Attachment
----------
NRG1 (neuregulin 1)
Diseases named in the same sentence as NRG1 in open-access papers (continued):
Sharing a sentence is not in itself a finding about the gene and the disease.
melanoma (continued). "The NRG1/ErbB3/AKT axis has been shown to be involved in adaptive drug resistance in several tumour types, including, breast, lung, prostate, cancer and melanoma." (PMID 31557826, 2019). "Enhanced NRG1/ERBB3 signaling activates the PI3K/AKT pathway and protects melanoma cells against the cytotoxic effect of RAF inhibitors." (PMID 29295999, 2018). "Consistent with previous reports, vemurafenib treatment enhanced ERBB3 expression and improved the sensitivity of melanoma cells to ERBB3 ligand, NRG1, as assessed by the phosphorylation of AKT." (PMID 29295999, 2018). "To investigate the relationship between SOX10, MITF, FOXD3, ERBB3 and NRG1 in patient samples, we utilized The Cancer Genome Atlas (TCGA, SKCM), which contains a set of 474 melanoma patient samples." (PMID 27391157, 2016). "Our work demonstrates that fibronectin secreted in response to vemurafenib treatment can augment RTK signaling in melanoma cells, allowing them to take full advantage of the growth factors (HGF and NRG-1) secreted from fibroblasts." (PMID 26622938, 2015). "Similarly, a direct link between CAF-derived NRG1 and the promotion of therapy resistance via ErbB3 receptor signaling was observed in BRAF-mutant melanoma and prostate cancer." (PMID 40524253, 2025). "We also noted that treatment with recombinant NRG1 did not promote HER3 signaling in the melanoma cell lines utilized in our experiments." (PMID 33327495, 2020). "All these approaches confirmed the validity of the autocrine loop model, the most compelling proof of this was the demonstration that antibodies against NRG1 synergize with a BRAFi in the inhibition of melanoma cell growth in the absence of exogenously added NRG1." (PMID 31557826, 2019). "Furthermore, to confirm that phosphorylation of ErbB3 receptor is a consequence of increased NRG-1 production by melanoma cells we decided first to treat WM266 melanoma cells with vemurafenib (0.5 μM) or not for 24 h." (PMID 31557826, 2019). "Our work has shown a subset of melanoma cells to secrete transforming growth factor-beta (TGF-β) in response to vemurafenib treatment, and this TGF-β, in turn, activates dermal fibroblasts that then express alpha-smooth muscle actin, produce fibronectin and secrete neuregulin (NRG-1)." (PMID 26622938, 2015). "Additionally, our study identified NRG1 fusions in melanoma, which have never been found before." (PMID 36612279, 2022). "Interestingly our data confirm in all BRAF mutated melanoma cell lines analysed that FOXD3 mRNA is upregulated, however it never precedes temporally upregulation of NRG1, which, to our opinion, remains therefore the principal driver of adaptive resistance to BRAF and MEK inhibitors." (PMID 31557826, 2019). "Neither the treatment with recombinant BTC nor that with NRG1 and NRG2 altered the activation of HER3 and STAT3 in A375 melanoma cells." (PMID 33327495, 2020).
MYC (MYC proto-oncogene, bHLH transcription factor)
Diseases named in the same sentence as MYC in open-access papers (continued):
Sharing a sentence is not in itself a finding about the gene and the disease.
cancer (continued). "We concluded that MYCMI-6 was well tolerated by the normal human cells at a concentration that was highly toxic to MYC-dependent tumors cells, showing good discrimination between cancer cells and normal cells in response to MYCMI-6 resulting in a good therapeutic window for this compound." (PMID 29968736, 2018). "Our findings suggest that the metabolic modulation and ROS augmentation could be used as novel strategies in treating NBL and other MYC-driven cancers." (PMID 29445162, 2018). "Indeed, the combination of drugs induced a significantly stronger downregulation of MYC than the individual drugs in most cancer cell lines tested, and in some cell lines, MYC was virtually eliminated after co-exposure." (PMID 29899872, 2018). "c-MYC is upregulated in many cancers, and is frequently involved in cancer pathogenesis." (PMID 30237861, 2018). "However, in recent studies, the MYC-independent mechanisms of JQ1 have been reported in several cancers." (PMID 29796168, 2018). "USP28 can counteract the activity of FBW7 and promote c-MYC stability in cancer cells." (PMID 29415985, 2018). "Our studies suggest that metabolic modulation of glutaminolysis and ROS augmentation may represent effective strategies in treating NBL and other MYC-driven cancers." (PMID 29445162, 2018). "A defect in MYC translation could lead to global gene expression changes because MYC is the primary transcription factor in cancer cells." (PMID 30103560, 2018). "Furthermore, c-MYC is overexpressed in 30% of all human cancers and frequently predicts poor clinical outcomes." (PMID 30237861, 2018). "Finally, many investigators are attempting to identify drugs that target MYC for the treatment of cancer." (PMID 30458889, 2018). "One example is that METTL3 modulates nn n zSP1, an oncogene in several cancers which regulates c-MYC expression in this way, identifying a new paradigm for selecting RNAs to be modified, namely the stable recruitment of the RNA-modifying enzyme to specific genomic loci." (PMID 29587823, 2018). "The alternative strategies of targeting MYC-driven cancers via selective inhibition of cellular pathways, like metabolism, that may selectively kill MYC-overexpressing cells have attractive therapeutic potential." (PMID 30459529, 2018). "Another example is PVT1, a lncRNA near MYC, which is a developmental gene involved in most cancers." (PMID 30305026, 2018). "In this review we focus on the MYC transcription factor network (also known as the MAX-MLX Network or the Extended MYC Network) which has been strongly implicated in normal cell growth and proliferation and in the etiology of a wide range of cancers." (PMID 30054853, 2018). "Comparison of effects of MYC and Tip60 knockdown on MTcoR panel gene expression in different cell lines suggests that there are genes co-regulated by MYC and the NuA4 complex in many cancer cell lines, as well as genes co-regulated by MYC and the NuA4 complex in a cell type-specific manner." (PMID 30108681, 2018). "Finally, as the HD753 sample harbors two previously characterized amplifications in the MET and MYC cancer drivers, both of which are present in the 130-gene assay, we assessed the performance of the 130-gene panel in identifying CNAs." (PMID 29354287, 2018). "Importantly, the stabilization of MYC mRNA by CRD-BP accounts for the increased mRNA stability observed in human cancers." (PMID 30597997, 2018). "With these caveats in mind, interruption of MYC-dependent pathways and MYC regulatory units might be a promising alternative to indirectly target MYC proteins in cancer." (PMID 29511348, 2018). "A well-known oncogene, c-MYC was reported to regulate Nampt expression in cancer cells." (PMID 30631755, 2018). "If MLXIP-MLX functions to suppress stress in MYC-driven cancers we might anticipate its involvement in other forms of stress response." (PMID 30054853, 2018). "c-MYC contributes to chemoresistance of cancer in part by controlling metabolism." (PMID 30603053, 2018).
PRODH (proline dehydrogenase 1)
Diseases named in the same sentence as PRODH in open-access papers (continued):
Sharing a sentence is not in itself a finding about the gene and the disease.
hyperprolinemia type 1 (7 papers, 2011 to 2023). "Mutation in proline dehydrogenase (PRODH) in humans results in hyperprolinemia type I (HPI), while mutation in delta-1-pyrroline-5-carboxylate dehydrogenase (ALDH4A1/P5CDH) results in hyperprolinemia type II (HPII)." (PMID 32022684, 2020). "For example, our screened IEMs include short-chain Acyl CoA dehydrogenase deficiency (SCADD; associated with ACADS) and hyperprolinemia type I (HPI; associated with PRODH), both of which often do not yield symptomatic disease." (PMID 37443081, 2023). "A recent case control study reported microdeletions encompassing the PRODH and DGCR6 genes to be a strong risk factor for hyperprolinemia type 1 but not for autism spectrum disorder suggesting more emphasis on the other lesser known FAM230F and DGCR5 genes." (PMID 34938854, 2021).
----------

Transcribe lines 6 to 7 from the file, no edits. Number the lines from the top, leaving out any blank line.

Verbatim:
Diseases named in the same sentence as MYC in open-access papers (continued):
Sharing a sentence is not in itself a finding about the gene and the disease.